Geneva Initiative Annexes
Geneva Initiative Annexes

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The Missing Pillars of Defense

 By Andrea Diamond, Times of Israel 
18.11.2012
by Andrea Diamond, Director of Foreign Relations at the Geneva Initiative 
 
Once again we are engaged in chaotic times in the region with the recent escalation of violence in Gaza and Southern Israel. As we think of both the Israeli and Palestinian lives lost and those affected by the conflict, it’s important to keep in mind what will happen the day after the end of the Operation and our next steps to create a more positive future. Violence itself, justified or not, cannot bring stability or peace.
 
To imagine a peace process now for Israelis is a difficult idea under the bombardment of rockets.  Many will argue that this isn’t the time or there is no partner, but the reality is that Israelis will need to make a choice after the ceasefire, between complacency in an increasingly dangerous status-quo or to take the opportunity to pursue peace and security for themselves.
 
As history has proven, terrorist organizations in Gaza will remain a threat even after precise and strong military campaigns. The only method to truly test Hamas’ legitimacy and power is to give a real chance for a permanent status agreement. Should a peace agreement be successfully completed with President Abbas in the West Bank, Hamas’ legitimacy would crumble.
Israel has hoped for years for a Palestinian leadership that would oppose terrorism, ensure security, concentrate on building future state institutions, and recognize the State of Israel in secure borders. President Abbas has been doing exactly that for a number of years. According to opinion polls conducted among Palestinians, most support an agreement on the basis of two-states and will legitimize it in a referendum or elections. If we don’t take advantage of the current partner we have today, we will likely miss this partner for years to come.
 
Others have wrongly understood that withdrawal from territories, such as Gaza, has only brought increased terror. On the contrary, leaving Gaza was a unilateral action, in spite of President’s Abbas’ warnings that such a move would strengthen Hamas and his plead to do it in the context of an agreement. Many forget that missiles were fired from the Gaza Strip when the IDF was present there, in addition to attacks against settlers who were once living in Gaza. In the West Bank, there is an authority focused on preventing violence and terrorism, which also works in successful cooperation with the Israeli security establishment. The Palestinian Authority has already demonstrated its ability to maintain security in recent years, despite warnings of increased terrorism that would result from Israel leaving cities such as Jenin and Nablus, and the removal of dozens of checkpoints. The security cooperation that exists will only be strengthened by an agreement. The security situation will be defined by the relations between the parties, and not how much land each controls.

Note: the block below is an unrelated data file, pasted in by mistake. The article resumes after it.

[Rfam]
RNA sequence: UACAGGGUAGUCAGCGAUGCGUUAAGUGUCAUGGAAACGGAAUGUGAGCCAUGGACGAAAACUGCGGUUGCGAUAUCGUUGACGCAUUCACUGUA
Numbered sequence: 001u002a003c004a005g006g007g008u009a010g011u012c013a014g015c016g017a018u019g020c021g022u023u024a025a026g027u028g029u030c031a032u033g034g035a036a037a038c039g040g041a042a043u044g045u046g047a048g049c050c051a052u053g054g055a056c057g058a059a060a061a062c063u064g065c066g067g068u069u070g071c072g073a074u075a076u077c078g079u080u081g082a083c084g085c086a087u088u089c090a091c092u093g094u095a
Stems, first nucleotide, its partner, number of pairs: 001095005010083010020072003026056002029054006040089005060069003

Following the Arab uprising, we are only now getting a clearer picture on what the future Arab leadership will encompass. Egypt’s current role and messages during this recent escalation in Gaza has shown increased accountability to public opinion, which itself is very attentive to the Palestinian issue.  Reaching an agreement with the Palestinians will only contribute to improving relations with the Arab world. The Arab League every year has reaffirmed their commitment to the Arab Peace Initiative from 2002, which Israel has yet to formally respond to.
 
Now more than ever, it is clear that the status-quo is not viable and that violence will only rise. The once perceived security calm is quickly eroding and the current moderate Palestinian leadership has an expiration date. Meanwhile, rockets continue to be fired and settlements continue to expand and reduce the window of opportunity for the two-state solution. The demographic threat is fast approaching and by 2015 there is expected to be equal numbers of Jews and Arab between the Jordan and the Mediterranean Sea. Those who oppose the two-state solution – as detailed in the Geneva Initiative – have no real alternative solution.When elements in the region and the international community continue to abide by tired excuses for why not to reach an agreement, they are only ensuring continued instability. If no diplomatic action is taken, then it’s only a matter of time before the next round of violence.